Senior Faculty News:
Promotions and Appointments
Four senior faculty promotions were announced at a recent
meeting of The Scripps Research Institute (TSRI) Board of
Steven Henriksen, who was promoted to professor
in the Department of Neuropharmacology. Henriksen (B.A.,
University of California, Santa Barbara; Ph.D., Stanford
University School of Medicine), who joined the institute
in 1983, is interested in discerning the functional organization
of neural circuits where intrinsic capacities for both
normal and abnormal behaviors emerge. To understand how
the brain initiates, promotes, and alters behavior, his
research seeks to determine the hierarchical role that
specific central nervous system neuronal circuits and
their chemical messengers have in initiating appropriate
complex responses to external (and internal) sensory events.
Juan Carlos de la Torre, who was promoted to associate
professor with tenure in the Department of Neuropharmacology.
De la Torre (undergraduate degree, Universidad Autonoma
de Madrid, Spain; Ph.D., Centro de Biologia Molecular
Severo Ochoa, Spain) has been at TSRI since 1989. His
research focuses on the molecular and cell biology of
the prototypic arenavirus LCMV and the novel neurotropic
agent Borna disease virus and the mechanisms whereby these
viruses persist within the central nervous system, disrupting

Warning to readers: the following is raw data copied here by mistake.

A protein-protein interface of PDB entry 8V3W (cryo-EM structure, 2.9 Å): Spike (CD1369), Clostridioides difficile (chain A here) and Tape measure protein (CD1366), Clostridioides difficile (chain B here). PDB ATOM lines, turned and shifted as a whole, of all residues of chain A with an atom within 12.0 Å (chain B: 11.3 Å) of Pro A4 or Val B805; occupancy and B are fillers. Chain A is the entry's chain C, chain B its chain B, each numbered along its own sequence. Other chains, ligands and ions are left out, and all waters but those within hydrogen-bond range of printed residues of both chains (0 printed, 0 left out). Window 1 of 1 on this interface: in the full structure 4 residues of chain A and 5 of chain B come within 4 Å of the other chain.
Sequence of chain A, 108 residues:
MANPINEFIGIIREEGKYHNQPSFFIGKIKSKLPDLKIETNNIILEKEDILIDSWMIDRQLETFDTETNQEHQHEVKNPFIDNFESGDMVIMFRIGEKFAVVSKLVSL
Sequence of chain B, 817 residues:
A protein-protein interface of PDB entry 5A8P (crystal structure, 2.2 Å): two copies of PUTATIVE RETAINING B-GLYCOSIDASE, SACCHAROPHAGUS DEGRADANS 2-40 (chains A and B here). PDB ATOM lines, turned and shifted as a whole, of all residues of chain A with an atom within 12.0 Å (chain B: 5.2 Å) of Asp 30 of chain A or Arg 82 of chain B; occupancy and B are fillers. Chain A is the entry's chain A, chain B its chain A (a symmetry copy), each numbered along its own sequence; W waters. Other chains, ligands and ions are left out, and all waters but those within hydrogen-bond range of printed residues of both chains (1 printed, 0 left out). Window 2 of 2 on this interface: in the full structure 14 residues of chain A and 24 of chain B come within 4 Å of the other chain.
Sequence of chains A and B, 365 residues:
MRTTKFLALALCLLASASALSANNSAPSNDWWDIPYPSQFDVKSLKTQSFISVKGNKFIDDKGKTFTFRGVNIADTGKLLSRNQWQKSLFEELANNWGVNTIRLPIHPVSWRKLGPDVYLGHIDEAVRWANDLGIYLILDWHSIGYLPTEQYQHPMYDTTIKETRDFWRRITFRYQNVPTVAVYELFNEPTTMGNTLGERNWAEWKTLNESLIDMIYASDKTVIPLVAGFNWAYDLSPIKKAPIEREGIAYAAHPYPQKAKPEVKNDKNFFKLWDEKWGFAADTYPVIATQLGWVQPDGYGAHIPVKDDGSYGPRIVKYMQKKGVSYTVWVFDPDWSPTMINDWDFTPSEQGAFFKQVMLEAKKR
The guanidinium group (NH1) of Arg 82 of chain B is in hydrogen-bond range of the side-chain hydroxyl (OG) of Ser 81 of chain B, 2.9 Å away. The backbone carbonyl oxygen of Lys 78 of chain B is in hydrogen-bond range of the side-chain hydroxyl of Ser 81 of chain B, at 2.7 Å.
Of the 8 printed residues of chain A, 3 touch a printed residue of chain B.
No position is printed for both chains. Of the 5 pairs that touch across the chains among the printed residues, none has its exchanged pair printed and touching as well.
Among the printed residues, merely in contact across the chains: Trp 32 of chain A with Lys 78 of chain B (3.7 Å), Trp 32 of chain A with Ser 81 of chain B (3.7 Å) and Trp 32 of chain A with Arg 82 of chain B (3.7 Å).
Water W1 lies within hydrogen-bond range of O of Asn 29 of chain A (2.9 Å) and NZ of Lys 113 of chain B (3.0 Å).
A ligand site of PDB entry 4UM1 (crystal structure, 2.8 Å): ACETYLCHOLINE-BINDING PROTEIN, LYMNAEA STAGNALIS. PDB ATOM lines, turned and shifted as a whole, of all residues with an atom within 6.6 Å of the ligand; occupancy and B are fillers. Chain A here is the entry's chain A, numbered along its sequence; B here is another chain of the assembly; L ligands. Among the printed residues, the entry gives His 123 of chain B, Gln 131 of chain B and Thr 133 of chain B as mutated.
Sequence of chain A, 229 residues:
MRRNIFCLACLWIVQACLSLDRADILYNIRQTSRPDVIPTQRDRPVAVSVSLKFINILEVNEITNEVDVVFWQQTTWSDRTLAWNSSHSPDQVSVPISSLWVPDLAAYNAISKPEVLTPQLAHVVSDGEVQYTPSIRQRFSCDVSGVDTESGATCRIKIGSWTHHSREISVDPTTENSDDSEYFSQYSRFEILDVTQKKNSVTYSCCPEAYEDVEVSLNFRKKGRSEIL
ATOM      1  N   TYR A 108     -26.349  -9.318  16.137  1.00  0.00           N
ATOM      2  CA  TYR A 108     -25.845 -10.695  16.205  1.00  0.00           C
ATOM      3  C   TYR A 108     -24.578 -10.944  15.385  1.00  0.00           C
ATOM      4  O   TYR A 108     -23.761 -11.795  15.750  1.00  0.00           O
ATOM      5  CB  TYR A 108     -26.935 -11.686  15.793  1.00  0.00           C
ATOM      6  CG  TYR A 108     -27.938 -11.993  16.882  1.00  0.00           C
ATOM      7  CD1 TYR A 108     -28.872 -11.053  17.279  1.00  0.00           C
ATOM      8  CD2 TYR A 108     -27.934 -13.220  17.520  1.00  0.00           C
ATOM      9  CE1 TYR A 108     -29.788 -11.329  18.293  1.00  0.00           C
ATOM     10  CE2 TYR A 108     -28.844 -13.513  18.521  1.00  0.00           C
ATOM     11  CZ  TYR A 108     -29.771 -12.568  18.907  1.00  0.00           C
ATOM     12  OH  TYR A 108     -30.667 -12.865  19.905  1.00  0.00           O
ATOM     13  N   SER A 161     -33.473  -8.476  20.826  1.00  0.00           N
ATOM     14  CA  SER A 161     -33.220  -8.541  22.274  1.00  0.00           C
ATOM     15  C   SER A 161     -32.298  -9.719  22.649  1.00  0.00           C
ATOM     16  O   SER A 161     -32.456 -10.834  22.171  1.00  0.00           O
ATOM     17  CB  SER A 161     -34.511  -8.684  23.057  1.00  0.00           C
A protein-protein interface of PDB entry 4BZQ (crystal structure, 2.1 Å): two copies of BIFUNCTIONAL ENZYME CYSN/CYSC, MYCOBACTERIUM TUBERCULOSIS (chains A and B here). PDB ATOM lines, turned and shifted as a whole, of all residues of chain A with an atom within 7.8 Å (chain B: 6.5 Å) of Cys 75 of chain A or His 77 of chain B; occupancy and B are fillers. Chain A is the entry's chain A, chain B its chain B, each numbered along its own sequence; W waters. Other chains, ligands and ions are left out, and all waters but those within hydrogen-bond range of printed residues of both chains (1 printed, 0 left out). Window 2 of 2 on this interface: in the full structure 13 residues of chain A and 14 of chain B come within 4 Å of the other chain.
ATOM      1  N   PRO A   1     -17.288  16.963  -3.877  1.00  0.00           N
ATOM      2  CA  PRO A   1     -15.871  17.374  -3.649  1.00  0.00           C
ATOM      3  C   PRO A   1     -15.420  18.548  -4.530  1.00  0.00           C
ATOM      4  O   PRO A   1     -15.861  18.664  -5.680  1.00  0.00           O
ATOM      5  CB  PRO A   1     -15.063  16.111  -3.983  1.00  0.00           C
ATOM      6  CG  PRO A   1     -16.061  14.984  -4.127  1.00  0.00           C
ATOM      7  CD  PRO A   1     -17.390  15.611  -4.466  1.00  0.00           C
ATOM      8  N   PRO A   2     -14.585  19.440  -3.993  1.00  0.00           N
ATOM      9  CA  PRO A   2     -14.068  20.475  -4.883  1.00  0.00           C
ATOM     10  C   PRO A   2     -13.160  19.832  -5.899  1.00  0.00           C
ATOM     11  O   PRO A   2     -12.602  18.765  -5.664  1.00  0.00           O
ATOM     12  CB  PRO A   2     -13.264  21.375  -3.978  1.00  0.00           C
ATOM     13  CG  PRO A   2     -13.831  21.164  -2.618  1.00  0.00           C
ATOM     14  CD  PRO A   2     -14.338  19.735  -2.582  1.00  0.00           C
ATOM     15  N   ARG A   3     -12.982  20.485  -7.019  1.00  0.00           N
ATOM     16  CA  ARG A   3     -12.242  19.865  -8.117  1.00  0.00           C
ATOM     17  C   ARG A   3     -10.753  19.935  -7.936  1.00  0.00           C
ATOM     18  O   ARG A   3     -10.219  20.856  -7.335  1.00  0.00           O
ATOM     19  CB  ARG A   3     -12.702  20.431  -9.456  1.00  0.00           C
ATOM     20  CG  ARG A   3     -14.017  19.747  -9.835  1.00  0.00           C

normal brain function.
Nigel Mackman, who was promoted to associate professor
with tenure in the Departments of Immunology and Cell
Biology. Mackman (B.Sc., Ph.D., University of Leicester,
England), joined the institute in 1987 as a research fellow.
His laboratory studies the crosstalk between the coagulation
protease cascade and inflammation using human monocytic
cell lines and human monocytes to elucidate the positive
and negative regulatory intracellular signaling networks
and transcription factors that control the expression
of procoagulant and inflammatory genes. In addition, the
lab generates transgenic models to examine the role of
these proteins in sepsis and ischemia-reperfusion injury.
Luc Teyton, was promoted to associate professor
with tenure in the Department of Immunology. Teyton (M.D.,
Caen Medical School; Ph.D., University of Paris, France)
arrived at TSRI in 1997. His research focuses on the structure
and function of T cell receptor activations, antigen presentatio,
and innate receptor recognition.
In other news about senior faculty, investigator Hugh
Rosen has joined the institute:
Hugh Rosen, professor in the Department of Immunology,
and chair, Committee for Advanced Human Therapeutics.
Rosen (M.D., University of Cape Town; D.Phil., University
of Oxford) studies the regulation of lymphocyte trafficking
and immunosuppression by lysophospholipid receptor agonists.
He uses biological and chemical approaches to suppress
or stimulate the immune response and derive better potential
therapies for transplantation rejection and autoimmune